Jeannette Sorrell transcends mere historicism in her performances of this music. Her triumph Saturday night had fresh impulses and took risks.
— The Pittsburgh Post-Gazette
Sorrell’s brilliance was stamped on every aspect of the performance...She must be one of the best conductors around in this repertoire.
— The Cleveland Plain Dealer
Sorrell’s contact with her players was so intimate, they seemed to breathe as one.
— The Cleveland Plain Dealer
An engaging conductor… Sorrell guided the players with a light but definitive touch, a thoroughly involved but efficient presence.
— The Grand Rapids Press
Sorrell led a revelatory performance, with impassioned singing and playing bringing Bach’s score to life with contemporary immediacy.
— Opera News
Monteverdi’s Orfeo was a triumph for Jeannette Sorrell, showing us new dimensions of her genius.
— The Pittsburgh Post-Gazette

Award-winning harpsichordist and conductor Jeannette Sorrell has been credited by the U.K.’s BBC Music Magazine for forgin “a vibrant, life-affirming approach to the re-making of early music… a seductive vision of musical authenticity.” She takes her inspiration from the 17th-century concept of Affek, in which the goal of the musician is to move the emotions of the listeners. Sorrell makes use of baroque dramatic devices, including rhetoric and harmonic tension and release, to bring baroque repertoire to life in a highly personal and communicative way.  

Recent and upcoming guest conducting engagements include Handel’s Messiah in her Kennedy Center debut with the National Symphony Orchestra in December 2017, as well as returns to the New World and Utah symphonies and debuts with the St. Paul Chamber Orchestra and at the Grand Teton Festival. She has previously led the Pittsburgh Symphony, Los Angeles Chamber Orchestra, Seattle Symphony, Opera Theatre of St. Louis with the St. Louis Symphony, Handel & Haydn Society (Boston), and the symphony orchestras of Jacksonville, Omaha, North Carolina, and Grand Rapids.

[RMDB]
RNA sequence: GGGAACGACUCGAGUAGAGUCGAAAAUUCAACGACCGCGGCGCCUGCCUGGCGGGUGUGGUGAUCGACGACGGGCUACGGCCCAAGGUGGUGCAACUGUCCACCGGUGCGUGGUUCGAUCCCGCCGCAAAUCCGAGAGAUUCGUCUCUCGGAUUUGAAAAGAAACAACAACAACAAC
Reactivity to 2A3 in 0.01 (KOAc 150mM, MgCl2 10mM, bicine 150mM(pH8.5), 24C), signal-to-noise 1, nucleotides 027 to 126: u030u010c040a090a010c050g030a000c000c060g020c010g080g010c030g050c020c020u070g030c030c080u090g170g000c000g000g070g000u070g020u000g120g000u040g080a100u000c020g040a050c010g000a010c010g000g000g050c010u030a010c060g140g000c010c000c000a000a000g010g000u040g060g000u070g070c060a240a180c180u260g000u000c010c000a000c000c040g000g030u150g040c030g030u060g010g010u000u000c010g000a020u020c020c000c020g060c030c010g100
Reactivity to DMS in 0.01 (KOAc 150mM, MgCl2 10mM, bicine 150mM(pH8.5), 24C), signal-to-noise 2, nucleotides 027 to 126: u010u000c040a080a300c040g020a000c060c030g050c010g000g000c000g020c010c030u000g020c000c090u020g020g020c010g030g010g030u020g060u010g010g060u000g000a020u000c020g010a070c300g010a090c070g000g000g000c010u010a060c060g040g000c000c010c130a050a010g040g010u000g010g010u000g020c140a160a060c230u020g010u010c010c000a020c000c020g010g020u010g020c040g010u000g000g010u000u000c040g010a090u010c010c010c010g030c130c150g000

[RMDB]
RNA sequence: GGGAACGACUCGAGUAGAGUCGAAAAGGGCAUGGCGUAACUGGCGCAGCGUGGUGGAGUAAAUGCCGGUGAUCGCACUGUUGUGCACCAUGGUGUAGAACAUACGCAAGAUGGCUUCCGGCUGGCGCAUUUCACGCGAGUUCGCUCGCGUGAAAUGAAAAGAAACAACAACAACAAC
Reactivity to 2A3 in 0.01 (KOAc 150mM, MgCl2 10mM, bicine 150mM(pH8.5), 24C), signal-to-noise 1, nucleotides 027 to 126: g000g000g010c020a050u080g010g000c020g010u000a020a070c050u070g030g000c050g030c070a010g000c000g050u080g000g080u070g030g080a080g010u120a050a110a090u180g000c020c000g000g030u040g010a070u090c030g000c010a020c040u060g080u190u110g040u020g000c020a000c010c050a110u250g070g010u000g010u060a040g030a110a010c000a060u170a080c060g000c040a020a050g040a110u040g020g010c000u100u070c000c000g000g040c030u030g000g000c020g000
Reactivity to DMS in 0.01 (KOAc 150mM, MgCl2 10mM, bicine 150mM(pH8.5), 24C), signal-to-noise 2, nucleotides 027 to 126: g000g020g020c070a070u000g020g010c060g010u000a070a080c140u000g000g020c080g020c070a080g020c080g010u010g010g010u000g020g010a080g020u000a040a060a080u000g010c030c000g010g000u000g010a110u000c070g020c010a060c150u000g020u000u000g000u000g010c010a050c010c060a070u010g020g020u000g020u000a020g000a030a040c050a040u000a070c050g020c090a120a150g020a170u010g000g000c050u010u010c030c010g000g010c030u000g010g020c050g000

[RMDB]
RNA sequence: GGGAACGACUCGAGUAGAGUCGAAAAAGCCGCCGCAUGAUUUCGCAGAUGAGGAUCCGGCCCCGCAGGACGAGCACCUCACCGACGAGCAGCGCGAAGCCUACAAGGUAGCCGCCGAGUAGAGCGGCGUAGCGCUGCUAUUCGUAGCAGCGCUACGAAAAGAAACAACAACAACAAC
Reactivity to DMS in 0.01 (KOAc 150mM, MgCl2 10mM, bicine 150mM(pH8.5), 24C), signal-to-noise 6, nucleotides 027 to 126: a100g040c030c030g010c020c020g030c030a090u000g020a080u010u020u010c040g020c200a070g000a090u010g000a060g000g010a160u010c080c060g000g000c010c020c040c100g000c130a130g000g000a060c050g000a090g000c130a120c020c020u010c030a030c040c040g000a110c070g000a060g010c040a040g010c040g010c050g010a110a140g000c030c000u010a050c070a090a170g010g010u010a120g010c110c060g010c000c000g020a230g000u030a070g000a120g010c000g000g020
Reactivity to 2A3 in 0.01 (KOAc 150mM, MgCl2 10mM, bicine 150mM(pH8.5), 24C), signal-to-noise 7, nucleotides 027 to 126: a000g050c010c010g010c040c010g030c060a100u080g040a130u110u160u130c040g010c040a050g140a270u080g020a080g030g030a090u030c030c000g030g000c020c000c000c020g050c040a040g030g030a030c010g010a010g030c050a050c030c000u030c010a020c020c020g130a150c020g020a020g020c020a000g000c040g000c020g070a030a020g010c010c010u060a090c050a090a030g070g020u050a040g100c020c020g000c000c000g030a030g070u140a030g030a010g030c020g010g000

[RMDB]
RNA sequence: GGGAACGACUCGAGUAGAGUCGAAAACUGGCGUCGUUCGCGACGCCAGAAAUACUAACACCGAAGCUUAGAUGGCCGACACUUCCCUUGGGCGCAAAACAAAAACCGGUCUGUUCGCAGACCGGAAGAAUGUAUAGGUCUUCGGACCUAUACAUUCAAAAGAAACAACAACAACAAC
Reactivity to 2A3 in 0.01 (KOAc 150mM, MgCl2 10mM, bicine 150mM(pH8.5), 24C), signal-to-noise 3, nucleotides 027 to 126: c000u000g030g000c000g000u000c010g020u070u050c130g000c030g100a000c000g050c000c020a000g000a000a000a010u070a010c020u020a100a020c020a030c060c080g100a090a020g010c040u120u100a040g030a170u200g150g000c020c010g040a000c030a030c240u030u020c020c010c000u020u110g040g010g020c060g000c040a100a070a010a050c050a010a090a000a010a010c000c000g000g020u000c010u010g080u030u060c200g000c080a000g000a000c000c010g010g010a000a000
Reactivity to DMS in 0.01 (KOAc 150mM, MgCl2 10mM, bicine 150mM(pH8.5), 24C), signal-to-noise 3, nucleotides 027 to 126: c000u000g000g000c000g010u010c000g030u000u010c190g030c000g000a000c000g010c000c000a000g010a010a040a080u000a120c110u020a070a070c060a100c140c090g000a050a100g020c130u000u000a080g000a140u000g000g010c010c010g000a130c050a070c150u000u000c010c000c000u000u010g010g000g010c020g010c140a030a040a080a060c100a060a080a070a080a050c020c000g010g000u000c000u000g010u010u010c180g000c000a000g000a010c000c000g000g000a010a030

Founder and conductor of Apollo’s Fire, Jeannette Sorrell has built one of the largest audiences of any North American baroque orchestras, with performances across America and Europe including the Tanglewood, Aldeburgh, BBC Proms and Aspen Festivals, the Metropolitan Museum in New York, the Library of Congress, and London’s Wigmore Hall. 

Sorrell and Apollo’s Fire record for the British label AVIE RECORDS, and have released 24 commercial CDs, of which seven have been bestsellers on the Billboard Classical chart.  Her recordings include the complete Brandenburg Concert and harpsichord concert (with Sorrell as harpsichord soloist and director), which was praised by the London Times as “a swaggering version… brilliantly played by Sorrell.”  Her other bestsellers with Apollo’s fire include Sorrell’s two crossover/folk programs, “Sacrum Mysterium:  A Celtic Christmas Vesper, and “Come to the River:  An Early American Gathering.”  For the research and production of the latter disc, she received an “American Masterpieces” grant from the National Endowment for the Arts, one of two she has been awarded by the NEA. 

Other awards include an honorary doctorate from Case Western University, the Bodky Award from the Cambridge Society of Early Music and the Noah Greenberg Award from the American Musicological Society.  Passionate about guiding the next generation of performers, Ms. Sorrell has led many baroque projects for Oberlin Conservatory and the Cleveland Institute of Music.  She has also developed a highly successful Young Artist Apprentice Program to provide pre-professional training for talented period-instrument students under the auspices of Apollo’s Fire.  

Born in the U.S. of Swiss and American parents, Sorrell was one of the youngest students ever accepted to the prestigious conducting courses of the Aspen and the Tanglewood music festivals, studying conducting under Robert Spano, Roger Norrington and Leonard Bernstein, and harpsichord with Gustav Leonhardt in Amsterdam.  She holds an Artist Diploma from Oberlin Conservatory, where upon graduation she was invited to join the faculty of the Oberlin Baroque Performance Institute. 


(February 2018. Please discard previously dated materials and contact before making any alterations or cuts.)